“You’re quite blessed then coming straight from Uni - you would have had practice listening to lectures for that period of time. In today’s culture where many people are used to short bursts of information bundled with entertainment it can take quite a bit of discipline to put in the effort to sit and listen.”
Jemimah picked up her books from the table and followed Nan into the lounge room. “I’ve never thought of church being like a Uni lecture before.”
“But much more than a lecture too - because when we study the Bible it is worship and listening to God as well as intellectual learning. But we can be a bit lazy as Christians.
Our salvation comes absolutely free to us from God - but he certainly expects us to work hard once we become his servants.
We no longer live for ourselves but for him.
The older woman walked over to the stereo and ran her finger along a row of CDs as she spoke. “You know, I think of the effort people put into studying for a particular career, or in mastering a sport or a hobby. All those things will pass away very quickly - and so few are willing to really work hard at learning about the Bible, despite that being where God reveals who he is and how he wants us to live for him.”
She removed a CD from its case and turned to smile at Jemimah. “If Angie were listening she’d rib me about using another of my favourite analogies, but I think that studying God’s Word is like mining for precious diamonds. Yes, you’ll pick up the occasional gem on the surface, but it is only when we dig deep that we can unearth the rich treasures of the Bible. And that takes a lot of time and effort.”
Jemimah nodded. “I like that illustration. It reminds me of the parable where God says the Kingdom of Heaven is like a treasure buried in a field.”
“And the man who found it sold everything he had so he could possess that field and the treasure it held.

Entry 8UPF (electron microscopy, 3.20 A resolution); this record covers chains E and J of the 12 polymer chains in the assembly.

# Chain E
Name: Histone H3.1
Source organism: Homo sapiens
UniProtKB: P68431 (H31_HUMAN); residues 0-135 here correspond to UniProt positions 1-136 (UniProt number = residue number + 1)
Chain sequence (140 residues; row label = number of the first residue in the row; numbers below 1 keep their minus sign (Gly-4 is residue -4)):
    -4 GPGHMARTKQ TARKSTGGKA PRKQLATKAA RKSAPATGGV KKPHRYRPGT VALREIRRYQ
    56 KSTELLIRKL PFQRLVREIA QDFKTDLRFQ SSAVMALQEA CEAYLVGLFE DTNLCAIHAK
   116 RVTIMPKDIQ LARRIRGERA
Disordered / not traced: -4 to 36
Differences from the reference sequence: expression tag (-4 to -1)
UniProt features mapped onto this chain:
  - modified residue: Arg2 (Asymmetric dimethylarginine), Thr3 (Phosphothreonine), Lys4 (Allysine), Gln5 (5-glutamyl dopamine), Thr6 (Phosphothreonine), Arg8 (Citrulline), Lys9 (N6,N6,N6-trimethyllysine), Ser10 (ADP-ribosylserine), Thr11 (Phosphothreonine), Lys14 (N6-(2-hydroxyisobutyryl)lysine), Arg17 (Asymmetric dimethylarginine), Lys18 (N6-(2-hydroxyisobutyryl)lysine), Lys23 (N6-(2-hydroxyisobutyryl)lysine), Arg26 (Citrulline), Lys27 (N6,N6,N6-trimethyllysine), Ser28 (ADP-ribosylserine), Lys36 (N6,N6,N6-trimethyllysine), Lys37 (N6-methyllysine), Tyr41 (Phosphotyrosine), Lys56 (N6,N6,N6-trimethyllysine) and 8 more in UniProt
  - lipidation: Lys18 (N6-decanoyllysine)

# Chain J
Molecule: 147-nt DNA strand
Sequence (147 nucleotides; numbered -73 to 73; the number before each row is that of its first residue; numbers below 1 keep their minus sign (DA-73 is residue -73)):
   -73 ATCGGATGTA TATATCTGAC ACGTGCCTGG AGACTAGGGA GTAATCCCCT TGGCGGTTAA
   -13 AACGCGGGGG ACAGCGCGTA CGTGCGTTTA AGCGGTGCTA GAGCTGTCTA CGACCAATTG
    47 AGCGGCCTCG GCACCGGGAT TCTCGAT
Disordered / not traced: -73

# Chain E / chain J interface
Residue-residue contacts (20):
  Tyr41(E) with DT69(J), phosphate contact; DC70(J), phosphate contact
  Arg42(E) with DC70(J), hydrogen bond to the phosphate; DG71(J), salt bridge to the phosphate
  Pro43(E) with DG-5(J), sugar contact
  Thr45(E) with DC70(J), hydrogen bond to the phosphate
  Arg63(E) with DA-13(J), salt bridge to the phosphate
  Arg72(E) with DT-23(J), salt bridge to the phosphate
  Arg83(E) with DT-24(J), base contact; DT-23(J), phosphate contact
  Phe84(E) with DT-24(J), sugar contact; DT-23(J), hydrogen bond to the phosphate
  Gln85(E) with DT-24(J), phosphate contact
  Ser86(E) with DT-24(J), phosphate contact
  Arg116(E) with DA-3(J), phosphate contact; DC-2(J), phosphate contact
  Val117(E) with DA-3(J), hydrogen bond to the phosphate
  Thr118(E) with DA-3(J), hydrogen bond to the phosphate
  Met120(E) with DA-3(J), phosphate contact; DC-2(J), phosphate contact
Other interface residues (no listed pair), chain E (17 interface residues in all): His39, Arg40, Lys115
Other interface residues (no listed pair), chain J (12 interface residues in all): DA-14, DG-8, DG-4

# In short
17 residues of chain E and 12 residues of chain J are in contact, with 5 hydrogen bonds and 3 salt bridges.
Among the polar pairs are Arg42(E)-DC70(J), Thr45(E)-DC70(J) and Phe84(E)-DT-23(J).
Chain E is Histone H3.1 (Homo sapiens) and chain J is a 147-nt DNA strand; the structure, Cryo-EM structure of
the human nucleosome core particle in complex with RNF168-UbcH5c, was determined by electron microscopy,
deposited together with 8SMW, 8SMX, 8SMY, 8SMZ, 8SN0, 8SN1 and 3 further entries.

Yes, how much more should we spend as much time and energy as we can searching out the treasures of God’s Word. Now, this is my very favourite album,” Nan interrupted herself as the soothing sounds of an orchestral hymn arrangement wafted like a gentle breeze through the room. “It’s funny to visit a church where people start yawning and looking at their watches if the message goes for more than twenty minutes, when there are those who have such a hunger for the truth that they won’t let the preacher stop even after hours, just like they did in the times of the Apostles. Oh, sweetheart!”
Nan had turned to see Jemimah still standing uncertainly behind her, not wanting to sit by mistake in someone’s favourite chair. “Sit down, anywhere. Here I am talking your ear off, and I meant you to come in here and have a quiet rest.”
Assuring Nan that she hadn’t minded at all, Jemimah sat in the armchair nearest the piano, and noticed for the first time the kitten curled in a triangle of sunlight by the window. Her movement disturbed the kitten and it stretched lazily, then regarded her with huge eyes. When it came to wend itself around her ankles, Jemimah stared down at it with her hands firmly in her lap, thinking how glad she was that she had worn pantyhose that morning.
“You don’t like cats?”
Jemimah looked up guiltily to see Nan watching her closely. “Oh …. she’s very cute. It’s just, um, when I was little I was allergic to cats. I guess I still feel awkward touching them.”